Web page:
Micheline Ducre was another normal mother to a beautiful daughter when one midnight in October 2012, she received the dreaded phone call that her daughter Myriam Ducré-Lemay had been rushed to hospital and they were not sure if she would make it.
Micheline was horrified to hear the faith of the circumstances which led to her daughter’s final few hours on this fatal October night. She now hopes that by sharing this story, it will prevent other families from suffering the same ultimate faith.
Myriam, was a young, beautiful, full of life young woman and had everything to live for, she had recently met a new love interest and was spending some time with him and she had already told her mother that she was in love. She and her new boyfriend were at his home when he decided to make a quick snack before going to bed.
The couple shared several goodnight kisses when Myriam began to feel odd, having trouble breathing. She reached for her asthmatic inhaler, but it didn’t relieve the suffocating feeling in her chest.
Frantically, Myriam turned to her boyfriend inquiring whether he had eaten something with peanuts. He answered yes, he had a quick peanut butter sandwich and immediately Myriam told him to dial 911.
It took the ambulance eight minutes to arrive but when the arrived, Myriam was already unconscious. “Unfortunately, she wouldn’t have had the time to tell him she had a peanut allergy,” Ducré expressed.
Unfortunately, nothing could revive Myriam. Oxygen could not get to her brain for too long of a period and she passed away.
Myriam’s mother gathered the strength and courage years later to share her daughter’s story. She believes firmly in two things that could of stopped her daughter from dying that night and they are a medic alert bracelet and her Epipen.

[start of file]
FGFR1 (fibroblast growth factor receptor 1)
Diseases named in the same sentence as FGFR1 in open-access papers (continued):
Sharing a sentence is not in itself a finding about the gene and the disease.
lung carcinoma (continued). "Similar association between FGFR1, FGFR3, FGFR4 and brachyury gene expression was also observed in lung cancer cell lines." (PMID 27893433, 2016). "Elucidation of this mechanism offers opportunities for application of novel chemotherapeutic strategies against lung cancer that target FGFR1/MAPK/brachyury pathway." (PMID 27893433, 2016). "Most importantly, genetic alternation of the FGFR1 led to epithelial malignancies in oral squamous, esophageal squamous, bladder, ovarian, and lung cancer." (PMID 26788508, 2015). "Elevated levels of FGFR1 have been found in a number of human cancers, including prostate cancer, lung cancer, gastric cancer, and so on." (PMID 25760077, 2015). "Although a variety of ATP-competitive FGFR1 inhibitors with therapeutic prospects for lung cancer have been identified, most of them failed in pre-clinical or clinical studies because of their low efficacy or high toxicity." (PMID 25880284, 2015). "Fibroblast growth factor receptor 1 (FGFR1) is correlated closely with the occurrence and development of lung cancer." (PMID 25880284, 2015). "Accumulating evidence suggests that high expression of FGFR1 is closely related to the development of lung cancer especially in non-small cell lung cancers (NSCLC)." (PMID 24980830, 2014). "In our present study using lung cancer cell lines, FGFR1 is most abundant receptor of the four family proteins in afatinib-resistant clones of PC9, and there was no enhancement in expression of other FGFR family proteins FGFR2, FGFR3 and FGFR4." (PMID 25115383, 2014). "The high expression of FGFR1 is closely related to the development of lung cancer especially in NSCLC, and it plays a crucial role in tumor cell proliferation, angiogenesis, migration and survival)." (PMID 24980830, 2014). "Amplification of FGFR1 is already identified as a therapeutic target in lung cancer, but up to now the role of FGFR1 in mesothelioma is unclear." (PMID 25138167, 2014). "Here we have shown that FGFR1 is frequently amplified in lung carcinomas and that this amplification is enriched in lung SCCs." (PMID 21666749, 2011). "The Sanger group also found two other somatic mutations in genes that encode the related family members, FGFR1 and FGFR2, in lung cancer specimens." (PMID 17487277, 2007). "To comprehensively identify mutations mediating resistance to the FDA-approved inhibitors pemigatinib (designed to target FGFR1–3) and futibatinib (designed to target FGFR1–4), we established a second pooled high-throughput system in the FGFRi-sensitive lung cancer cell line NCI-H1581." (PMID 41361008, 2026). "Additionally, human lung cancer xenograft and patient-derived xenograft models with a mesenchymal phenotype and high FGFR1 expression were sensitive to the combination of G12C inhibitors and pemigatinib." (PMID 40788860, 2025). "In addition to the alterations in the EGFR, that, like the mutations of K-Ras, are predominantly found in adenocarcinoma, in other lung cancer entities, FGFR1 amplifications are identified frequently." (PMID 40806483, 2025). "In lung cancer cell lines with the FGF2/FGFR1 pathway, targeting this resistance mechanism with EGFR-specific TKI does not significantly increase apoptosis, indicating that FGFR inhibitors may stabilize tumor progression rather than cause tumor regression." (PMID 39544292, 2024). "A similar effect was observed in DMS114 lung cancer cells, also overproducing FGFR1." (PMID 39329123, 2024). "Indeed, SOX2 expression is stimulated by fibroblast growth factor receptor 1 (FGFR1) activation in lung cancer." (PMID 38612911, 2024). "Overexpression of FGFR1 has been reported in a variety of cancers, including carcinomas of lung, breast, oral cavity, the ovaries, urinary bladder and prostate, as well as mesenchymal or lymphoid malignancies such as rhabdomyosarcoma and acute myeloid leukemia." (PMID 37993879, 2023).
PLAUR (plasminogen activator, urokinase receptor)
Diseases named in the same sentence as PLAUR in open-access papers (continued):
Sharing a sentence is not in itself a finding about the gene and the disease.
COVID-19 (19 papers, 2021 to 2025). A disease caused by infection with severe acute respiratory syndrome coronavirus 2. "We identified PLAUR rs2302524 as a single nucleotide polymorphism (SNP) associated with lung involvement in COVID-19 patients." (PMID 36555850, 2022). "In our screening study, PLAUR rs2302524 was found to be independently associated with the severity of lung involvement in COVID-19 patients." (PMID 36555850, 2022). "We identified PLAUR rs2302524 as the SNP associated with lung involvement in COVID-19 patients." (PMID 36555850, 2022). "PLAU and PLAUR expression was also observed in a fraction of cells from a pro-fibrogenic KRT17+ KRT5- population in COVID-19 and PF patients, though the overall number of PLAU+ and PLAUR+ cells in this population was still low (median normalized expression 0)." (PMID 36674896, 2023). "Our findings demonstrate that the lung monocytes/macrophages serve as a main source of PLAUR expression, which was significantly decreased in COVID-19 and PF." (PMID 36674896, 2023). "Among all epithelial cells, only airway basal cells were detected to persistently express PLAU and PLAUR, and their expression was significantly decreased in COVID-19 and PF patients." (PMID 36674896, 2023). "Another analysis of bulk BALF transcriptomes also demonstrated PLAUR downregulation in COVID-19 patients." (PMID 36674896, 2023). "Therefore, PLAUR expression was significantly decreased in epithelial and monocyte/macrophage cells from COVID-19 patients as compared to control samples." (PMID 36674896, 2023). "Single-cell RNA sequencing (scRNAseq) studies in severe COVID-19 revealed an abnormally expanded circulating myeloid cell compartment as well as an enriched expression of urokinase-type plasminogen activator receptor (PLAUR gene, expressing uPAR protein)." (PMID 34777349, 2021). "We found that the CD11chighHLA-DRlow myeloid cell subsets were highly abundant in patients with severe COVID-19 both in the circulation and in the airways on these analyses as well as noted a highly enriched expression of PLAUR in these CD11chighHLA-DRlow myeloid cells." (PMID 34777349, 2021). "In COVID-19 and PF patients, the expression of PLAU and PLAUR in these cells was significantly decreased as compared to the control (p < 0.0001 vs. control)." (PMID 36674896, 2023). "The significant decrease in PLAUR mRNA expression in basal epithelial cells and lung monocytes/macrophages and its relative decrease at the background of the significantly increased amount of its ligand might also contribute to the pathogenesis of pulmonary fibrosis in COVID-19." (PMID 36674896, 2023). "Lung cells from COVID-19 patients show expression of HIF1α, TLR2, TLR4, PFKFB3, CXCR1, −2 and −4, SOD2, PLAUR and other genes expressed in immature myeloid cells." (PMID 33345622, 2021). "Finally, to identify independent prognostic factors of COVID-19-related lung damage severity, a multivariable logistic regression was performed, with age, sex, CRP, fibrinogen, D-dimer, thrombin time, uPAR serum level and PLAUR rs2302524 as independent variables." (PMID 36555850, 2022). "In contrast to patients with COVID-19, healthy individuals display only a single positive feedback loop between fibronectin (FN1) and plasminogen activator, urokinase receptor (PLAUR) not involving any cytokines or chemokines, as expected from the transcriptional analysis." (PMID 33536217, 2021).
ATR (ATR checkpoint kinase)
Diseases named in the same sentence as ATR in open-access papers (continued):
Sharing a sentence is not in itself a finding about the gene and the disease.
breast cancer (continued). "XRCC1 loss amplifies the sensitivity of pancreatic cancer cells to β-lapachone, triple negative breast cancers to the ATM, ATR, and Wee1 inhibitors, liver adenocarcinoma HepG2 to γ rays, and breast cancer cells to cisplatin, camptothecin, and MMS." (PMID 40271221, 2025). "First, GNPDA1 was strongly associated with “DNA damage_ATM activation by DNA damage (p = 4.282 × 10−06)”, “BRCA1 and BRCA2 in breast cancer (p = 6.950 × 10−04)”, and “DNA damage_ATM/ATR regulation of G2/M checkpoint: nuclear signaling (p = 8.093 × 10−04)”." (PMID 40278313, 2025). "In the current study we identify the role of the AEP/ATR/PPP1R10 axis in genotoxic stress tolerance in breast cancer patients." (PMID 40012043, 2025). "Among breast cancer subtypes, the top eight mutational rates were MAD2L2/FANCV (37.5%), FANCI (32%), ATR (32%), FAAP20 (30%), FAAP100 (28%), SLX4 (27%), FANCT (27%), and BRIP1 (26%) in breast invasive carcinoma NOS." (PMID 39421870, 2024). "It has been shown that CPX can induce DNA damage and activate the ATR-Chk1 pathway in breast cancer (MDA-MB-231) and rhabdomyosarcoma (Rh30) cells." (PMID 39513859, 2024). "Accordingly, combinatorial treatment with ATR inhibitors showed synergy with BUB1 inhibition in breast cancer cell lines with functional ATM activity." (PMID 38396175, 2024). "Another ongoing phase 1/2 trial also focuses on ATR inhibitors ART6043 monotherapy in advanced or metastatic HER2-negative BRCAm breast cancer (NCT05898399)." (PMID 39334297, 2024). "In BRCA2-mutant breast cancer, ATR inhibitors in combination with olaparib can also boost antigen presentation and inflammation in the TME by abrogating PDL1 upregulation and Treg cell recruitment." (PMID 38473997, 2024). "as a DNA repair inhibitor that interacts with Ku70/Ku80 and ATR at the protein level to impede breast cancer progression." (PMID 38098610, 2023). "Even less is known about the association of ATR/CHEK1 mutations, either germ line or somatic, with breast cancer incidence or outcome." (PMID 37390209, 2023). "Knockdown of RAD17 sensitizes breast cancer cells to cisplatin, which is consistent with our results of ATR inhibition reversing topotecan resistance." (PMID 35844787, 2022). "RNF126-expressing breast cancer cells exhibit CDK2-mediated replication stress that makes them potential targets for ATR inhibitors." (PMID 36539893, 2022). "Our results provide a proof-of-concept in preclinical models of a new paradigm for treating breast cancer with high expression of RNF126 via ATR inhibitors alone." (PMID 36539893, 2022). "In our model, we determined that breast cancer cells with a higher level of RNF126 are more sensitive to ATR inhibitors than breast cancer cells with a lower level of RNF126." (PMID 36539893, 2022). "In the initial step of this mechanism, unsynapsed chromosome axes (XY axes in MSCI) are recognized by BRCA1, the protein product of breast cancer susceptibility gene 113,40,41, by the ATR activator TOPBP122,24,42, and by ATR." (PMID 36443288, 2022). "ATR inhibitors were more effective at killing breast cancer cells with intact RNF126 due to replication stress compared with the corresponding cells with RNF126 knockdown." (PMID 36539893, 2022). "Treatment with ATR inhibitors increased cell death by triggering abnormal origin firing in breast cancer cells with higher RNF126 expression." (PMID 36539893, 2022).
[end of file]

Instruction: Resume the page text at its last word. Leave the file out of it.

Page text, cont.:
If she’d worn a bracelet, Myriam’s boyfriend undoubtedly would have asked her why. But the relationship was new, and he hadn’t a clue that his sweet girlfriend had such a severe allergy.
“Your departure, as hasty and tragic as it may be, has not been in vain,” Ducré wrote on Facebook. “It is imperative that information [and awareness] continue to circulate again and again in order to save lives.”
Head of Pediatric Allergy and Immunology at Montreal Children’s Hospital Dr. Christine McCusker implores people with food allergies to be upfront with everyone in order to protect themselves. “You have to say, ‘Listen, guys, I have food allergies, I have my EpiPen. If there’s a problem, help me.‘”
It may not be popular or stylish to wear a medical bracelet and tote an EpiPen around, but really, who cares? And if you are with a person who wears a medical bracelet, Ducré implores, ask why, even if the question feels awkward.
“Share to save lives,” Ducré wrote. “Be well informed to be well protected!”